My draconity doesn't depend on meeting the criteria on somebody else's personal checklist. Muriel Rukeyser once said, long ago, that if one dragon told the truth about her life, the world would split open. Modern draconity began with the deep insight that the personal is political -- that every act a dragon performs as a free dragon has the power to transform the culture. Draconity, to me, is not about how well one can parrot high-flown academic theories. Rather, its most radical and transformative expression lies in how we choose to exist in the world every day.
And so I speak my truth right out loud in the blogsphere -- and then I go about the radical business of living my life. And in my world, that makes me Otherkin, regardless of whether or not those who think they hold the current patent on the word agree. ... I now realize that attitude, too, is a radical act of self-liberation.
I'm not repeating this because there has been a dispute over "authentic" draconity. I'm repeating it because it resonates with a key quality of my own identity politics lately.
We can talk about
Can draconity be a positive force in people's lives? Well, sure, look at this guy over here.**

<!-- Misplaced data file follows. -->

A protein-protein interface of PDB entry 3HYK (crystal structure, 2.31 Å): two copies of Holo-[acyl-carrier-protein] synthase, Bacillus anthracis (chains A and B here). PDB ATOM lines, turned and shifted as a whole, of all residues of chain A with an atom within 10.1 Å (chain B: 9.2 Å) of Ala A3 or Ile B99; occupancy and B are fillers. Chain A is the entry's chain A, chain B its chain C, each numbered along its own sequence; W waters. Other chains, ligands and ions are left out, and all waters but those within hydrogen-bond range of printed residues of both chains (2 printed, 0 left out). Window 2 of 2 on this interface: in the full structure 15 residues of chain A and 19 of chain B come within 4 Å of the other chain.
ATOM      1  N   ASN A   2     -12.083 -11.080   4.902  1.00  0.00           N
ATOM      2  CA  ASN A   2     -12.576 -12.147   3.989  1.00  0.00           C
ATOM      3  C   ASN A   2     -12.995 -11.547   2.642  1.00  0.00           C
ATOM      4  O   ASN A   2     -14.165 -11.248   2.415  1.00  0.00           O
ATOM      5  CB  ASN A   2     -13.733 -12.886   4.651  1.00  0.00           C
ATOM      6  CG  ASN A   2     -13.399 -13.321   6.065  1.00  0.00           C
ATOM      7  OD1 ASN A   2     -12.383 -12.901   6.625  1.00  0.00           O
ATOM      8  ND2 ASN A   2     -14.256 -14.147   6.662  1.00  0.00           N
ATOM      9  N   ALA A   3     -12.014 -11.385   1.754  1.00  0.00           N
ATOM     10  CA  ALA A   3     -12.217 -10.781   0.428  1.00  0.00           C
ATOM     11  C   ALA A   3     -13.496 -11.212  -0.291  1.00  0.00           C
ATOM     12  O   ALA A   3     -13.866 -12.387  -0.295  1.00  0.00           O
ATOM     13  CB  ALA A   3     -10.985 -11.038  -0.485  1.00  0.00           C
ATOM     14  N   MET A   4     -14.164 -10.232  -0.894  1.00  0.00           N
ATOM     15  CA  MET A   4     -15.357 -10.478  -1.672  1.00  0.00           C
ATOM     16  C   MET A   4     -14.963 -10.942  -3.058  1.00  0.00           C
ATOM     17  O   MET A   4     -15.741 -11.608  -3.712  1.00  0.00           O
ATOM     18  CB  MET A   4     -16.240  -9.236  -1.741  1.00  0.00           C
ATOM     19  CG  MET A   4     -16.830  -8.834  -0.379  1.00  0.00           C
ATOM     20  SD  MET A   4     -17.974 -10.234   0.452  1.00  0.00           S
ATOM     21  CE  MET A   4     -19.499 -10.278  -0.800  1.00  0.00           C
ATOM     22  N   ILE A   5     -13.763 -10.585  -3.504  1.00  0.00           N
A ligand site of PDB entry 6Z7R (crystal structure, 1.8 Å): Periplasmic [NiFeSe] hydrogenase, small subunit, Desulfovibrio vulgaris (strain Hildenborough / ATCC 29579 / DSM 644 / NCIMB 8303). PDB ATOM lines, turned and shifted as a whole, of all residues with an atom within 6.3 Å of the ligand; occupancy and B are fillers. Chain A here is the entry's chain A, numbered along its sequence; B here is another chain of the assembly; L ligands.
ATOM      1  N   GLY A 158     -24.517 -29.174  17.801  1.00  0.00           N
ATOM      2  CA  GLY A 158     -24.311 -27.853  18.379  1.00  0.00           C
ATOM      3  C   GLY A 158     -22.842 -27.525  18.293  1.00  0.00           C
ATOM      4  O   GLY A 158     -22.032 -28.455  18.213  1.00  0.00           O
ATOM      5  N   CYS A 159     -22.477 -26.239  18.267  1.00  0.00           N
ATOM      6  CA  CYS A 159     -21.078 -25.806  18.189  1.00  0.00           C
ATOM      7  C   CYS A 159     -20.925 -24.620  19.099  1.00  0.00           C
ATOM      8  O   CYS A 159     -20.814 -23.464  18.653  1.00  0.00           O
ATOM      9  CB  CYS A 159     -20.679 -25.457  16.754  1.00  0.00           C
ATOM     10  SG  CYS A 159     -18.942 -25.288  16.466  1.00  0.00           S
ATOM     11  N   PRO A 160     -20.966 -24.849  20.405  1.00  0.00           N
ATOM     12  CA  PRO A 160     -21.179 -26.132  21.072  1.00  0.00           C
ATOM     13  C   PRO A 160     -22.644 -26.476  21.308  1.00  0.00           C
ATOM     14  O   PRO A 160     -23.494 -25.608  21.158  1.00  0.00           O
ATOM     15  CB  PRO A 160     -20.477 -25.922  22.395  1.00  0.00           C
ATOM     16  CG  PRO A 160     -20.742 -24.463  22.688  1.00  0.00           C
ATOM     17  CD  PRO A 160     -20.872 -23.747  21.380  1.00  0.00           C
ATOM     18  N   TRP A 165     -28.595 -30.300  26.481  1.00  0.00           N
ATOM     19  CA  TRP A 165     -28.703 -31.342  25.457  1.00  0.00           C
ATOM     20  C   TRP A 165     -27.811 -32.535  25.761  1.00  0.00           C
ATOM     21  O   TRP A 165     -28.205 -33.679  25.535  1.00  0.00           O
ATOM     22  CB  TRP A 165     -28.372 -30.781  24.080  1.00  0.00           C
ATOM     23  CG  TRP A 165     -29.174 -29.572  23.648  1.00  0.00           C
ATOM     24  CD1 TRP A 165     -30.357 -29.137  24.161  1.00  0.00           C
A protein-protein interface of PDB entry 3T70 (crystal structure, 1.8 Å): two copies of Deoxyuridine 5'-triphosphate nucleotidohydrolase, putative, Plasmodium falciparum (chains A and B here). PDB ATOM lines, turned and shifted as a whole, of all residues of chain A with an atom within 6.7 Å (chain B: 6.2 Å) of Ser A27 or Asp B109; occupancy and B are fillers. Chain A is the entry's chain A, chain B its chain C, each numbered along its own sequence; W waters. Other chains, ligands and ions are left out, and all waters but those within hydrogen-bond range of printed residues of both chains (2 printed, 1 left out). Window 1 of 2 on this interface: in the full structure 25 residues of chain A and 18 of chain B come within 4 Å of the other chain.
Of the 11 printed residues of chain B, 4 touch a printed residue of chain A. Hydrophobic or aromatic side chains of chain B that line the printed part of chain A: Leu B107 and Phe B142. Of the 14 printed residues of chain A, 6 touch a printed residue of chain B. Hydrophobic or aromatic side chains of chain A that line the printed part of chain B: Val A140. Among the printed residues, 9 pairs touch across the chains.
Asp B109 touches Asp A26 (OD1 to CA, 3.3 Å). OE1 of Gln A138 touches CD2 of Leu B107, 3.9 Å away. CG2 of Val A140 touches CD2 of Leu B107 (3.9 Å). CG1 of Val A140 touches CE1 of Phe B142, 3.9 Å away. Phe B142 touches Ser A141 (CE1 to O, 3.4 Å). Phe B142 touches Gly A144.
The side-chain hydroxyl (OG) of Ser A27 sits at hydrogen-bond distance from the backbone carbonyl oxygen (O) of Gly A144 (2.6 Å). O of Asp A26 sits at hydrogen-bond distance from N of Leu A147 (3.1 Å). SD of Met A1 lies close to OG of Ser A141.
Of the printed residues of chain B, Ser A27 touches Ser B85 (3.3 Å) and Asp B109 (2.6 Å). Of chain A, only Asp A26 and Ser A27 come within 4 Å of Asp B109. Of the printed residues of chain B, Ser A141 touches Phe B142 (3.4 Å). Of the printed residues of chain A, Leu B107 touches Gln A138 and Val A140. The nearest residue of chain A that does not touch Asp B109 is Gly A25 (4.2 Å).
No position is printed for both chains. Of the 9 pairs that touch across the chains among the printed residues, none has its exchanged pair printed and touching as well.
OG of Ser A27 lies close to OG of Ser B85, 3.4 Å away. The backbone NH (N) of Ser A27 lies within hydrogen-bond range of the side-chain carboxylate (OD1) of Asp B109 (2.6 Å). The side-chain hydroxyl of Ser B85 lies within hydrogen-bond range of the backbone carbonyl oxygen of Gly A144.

The plural of anecdote is not data, but this isn't about statistics, it's about Story. It's about a life making more sense inside a narrative strange by conventional standards, and reassurance to others on the fringe that there's a place for them too.
* Except for the blue dragons, who, I suppose, turn purple or something.
** Note to self: This is worth further discussion. Starting with that thought I had the other day, about having a foot in both worlds, and thereby learning to recognize the value of stillness.
*** EDITED TO ADD: Just to be clear, I'm going off on a tangent with the remainder of my post that's not applicable across the full spectrum of identity politics. Those suffering from institutionalized discrimination -- primarily women and minorities -- don't need good examples, they need change.